Commercial Real Estate 101 – Chapter 3: Rent

Chapter 3 Rent.jpg

A lease abstract is a document that summarizes specific, key information from a lease agreement. Leases can be lengthy documents with confusing legalese. Lease abstracts allow users to easily reference and review fundamental lease terms to ensure that both the tenant and landlord are in compliance with applicable obligations, timeframes, etc.

This series will go through a typical lease abstract and explain the various terms and what is important for a tenant to understand.  

Basic Annual Rent

  • Tenant’s rental obligation expressed in per square foot terms.
  • What’s important – Understanding the rental rate structure, i.e. full service, triple net, etc.

Renewal Rent

  • Tenant’s rental obligation expressed in per square foot terms for any renewal terms.
  • What’s important – Understanding how the renewal rent will be calculated, i.e. market rate, percentage of market rate, then escalated rent, etc. Provisions may include “greater of” or “lesser of.” Inclusion of objective measure of calculating then market rate, i.e. three broker arbitration.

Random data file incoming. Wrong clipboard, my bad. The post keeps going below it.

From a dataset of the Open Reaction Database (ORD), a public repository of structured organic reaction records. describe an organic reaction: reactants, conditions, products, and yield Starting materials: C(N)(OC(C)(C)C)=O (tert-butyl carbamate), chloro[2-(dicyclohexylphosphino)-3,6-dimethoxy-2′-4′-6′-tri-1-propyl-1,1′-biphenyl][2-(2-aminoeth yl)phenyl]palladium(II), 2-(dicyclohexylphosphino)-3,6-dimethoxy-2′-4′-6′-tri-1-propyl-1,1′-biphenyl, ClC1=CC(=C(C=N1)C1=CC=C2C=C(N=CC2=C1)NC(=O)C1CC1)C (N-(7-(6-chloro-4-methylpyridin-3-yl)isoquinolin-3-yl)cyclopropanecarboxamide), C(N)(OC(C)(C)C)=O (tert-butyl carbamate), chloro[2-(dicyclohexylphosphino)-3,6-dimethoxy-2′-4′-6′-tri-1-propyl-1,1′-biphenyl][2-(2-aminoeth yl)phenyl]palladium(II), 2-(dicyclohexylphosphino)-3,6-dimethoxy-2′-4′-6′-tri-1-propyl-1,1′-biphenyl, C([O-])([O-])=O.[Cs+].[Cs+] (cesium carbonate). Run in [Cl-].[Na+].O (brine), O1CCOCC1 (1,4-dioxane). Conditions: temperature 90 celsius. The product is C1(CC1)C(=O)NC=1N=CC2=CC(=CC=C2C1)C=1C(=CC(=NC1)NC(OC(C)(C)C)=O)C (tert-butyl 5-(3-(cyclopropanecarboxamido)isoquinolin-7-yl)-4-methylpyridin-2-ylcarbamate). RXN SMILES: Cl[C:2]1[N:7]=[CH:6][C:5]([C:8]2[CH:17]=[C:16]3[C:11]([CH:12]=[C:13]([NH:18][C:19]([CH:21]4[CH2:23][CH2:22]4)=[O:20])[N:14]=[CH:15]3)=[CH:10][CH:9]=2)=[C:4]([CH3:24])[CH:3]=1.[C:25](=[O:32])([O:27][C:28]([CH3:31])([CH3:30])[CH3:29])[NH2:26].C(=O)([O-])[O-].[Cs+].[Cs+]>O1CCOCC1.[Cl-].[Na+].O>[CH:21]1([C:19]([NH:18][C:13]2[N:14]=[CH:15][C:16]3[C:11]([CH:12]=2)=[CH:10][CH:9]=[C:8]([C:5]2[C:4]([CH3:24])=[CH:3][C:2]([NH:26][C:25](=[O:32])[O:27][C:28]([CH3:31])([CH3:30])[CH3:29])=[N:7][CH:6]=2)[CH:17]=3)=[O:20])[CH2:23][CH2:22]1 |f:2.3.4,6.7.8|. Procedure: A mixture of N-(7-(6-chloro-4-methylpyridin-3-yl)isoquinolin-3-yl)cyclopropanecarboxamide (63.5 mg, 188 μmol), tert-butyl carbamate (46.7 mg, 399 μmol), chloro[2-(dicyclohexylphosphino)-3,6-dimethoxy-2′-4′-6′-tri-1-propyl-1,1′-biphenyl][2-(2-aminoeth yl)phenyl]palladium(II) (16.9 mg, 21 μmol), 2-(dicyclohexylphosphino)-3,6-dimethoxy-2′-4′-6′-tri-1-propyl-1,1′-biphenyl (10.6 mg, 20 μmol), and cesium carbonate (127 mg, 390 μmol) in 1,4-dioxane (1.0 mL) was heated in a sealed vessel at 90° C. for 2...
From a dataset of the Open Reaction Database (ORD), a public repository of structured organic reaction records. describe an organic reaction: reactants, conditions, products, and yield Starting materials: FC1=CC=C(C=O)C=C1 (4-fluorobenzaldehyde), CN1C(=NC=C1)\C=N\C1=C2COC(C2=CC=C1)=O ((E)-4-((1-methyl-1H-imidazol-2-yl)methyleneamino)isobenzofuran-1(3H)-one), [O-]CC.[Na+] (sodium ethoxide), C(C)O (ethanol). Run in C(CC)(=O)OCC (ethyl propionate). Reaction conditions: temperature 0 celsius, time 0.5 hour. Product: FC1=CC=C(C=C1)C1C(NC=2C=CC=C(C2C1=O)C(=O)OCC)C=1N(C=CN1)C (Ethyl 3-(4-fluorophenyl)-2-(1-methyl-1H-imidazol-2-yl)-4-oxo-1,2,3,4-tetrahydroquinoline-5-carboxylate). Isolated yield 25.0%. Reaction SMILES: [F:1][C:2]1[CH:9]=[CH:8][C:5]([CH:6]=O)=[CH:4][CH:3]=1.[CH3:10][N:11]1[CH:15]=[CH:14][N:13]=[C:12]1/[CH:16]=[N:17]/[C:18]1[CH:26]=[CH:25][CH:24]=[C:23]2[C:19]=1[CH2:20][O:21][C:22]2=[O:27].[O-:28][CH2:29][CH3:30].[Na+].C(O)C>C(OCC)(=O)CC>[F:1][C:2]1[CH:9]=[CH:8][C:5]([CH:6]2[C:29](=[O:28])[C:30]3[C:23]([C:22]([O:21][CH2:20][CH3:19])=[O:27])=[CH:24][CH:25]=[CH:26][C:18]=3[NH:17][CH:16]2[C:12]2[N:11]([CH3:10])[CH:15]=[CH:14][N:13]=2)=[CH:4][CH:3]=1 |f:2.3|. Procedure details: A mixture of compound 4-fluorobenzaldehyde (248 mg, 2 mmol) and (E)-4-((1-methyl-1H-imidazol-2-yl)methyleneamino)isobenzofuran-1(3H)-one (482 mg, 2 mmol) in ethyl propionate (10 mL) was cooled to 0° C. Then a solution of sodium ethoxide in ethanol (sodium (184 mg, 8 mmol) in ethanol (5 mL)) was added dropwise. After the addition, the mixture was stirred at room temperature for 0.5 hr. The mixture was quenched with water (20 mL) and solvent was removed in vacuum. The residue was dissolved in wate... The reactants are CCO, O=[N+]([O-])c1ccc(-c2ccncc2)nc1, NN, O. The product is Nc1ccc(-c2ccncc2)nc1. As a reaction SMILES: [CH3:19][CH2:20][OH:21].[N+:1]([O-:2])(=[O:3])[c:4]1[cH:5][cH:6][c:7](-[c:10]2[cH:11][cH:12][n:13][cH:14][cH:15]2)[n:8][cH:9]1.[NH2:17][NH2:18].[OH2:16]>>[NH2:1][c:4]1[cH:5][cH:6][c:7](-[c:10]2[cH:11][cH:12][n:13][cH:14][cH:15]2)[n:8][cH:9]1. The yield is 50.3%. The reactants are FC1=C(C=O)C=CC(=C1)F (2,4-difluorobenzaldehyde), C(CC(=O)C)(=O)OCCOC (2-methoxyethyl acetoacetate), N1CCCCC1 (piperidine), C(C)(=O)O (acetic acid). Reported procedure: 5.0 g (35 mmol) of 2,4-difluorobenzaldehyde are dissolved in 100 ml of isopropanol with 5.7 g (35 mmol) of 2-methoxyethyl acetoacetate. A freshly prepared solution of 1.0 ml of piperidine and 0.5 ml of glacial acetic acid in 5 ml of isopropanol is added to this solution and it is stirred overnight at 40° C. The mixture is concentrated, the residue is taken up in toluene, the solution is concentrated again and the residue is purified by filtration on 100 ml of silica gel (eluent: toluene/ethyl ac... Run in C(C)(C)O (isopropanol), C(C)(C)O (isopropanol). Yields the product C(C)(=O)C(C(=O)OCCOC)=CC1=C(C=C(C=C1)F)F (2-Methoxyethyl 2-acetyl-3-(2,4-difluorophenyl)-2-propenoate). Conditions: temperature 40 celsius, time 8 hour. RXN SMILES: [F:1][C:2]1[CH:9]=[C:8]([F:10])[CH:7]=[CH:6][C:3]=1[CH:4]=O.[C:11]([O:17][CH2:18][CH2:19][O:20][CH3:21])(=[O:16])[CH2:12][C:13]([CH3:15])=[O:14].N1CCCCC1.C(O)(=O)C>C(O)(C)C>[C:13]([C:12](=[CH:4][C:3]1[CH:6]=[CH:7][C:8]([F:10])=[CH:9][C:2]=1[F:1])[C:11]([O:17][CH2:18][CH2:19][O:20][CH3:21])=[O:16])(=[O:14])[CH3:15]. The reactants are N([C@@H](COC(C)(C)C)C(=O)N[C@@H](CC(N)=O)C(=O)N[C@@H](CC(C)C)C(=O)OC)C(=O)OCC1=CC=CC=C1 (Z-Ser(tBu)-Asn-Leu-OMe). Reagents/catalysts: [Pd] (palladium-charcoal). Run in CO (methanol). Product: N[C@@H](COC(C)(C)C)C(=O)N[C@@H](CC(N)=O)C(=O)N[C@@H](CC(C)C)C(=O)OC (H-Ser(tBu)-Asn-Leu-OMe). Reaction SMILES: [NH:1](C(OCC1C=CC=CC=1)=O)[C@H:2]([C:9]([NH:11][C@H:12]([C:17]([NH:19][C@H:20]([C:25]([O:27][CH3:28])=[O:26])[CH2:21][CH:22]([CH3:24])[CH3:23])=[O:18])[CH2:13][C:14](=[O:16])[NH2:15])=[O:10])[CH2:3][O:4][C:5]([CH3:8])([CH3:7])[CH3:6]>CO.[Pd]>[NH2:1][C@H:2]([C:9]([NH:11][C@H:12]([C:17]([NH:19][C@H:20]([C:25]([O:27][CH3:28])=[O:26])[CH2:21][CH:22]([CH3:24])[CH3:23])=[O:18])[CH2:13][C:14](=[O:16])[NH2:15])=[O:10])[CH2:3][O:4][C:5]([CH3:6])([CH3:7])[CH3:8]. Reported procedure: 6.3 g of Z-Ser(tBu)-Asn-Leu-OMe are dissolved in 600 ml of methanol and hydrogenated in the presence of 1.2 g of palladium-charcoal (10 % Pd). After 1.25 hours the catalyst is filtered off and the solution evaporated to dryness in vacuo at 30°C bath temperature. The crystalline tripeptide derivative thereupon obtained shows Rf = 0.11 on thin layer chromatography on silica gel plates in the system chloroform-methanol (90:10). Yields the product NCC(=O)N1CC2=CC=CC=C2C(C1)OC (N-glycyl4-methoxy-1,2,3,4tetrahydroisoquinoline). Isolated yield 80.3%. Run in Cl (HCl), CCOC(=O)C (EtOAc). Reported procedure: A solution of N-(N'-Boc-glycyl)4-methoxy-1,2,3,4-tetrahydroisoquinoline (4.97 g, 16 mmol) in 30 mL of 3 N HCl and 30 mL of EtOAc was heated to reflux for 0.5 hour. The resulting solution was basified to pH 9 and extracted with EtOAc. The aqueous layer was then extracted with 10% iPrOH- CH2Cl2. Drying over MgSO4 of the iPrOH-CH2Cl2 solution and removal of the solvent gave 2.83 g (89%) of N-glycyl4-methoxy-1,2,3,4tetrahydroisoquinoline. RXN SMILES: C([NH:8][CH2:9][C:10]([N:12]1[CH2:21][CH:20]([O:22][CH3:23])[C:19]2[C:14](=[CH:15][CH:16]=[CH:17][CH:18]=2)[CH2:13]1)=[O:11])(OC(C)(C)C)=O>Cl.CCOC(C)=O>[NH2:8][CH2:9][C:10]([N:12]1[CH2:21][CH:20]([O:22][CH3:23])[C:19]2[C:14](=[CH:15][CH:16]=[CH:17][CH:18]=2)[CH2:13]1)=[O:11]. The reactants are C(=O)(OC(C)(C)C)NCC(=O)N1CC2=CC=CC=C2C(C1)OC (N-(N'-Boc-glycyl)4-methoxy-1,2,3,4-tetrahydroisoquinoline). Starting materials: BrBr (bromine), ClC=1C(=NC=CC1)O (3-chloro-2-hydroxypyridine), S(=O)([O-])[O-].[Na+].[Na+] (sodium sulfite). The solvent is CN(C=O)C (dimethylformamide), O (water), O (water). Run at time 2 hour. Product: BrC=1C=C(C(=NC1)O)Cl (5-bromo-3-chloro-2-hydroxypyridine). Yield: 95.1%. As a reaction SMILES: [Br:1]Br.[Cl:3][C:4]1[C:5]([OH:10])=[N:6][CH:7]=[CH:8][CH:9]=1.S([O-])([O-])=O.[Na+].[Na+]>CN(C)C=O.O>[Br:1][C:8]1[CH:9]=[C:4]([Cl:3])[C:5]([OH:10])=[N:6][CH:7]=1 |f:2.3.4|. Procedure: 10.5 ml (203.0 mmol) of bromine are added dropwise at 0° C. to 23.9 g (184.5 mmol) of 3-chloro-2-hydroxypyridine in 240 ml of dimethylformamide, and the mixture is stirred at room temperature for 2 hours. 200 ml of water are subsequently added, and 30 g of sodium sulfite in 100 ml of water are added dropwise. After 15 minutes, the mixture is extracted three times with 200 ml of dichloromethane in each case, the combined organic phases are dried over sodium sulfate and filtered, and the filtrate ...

Rent Abatement/Free Rent

  • Amount of time, generally expressed in months, in which tenant shall have beneficial occupancy of the leased premises without having to pay rent.
  • What’s important – Rental rate structure. In triple net leases, generally only the basic annual rent abates (tenant is responsible for paying triple net costs and utilities during the rental abatement period). Free rent inside the term vs. outside the term.

Security Deposit

  • Amount of money required by landlord to secure tenant’s obligation to pay rent and perform its responsibilities under the lease. Generally expressed in terms of number of months’ rent.
  • What’s important – Determined after a review of tenant’s financials. Based on tenant’s financial strength or lack therof, landlord may require multiple months’ rent as a security deposit, in which case burn down provisions may be negotiated. Minimum security deposit is generally one month’s rent.

Late Fee

  • Amount charged to tenant for late payment of rent. Generally expressed as a percentage of the amount due.
  • What’s important – the amount and timeframe after which tenant is penalized for nonpayment.

Interest

  • Rate of interest charged for any overdue payments in addition to other fees.
  • What’s important – the interest rate amount, timeframe after which interest accrues, how the rate is determine, i.e. greater of x% or the highest non-usurious rate.

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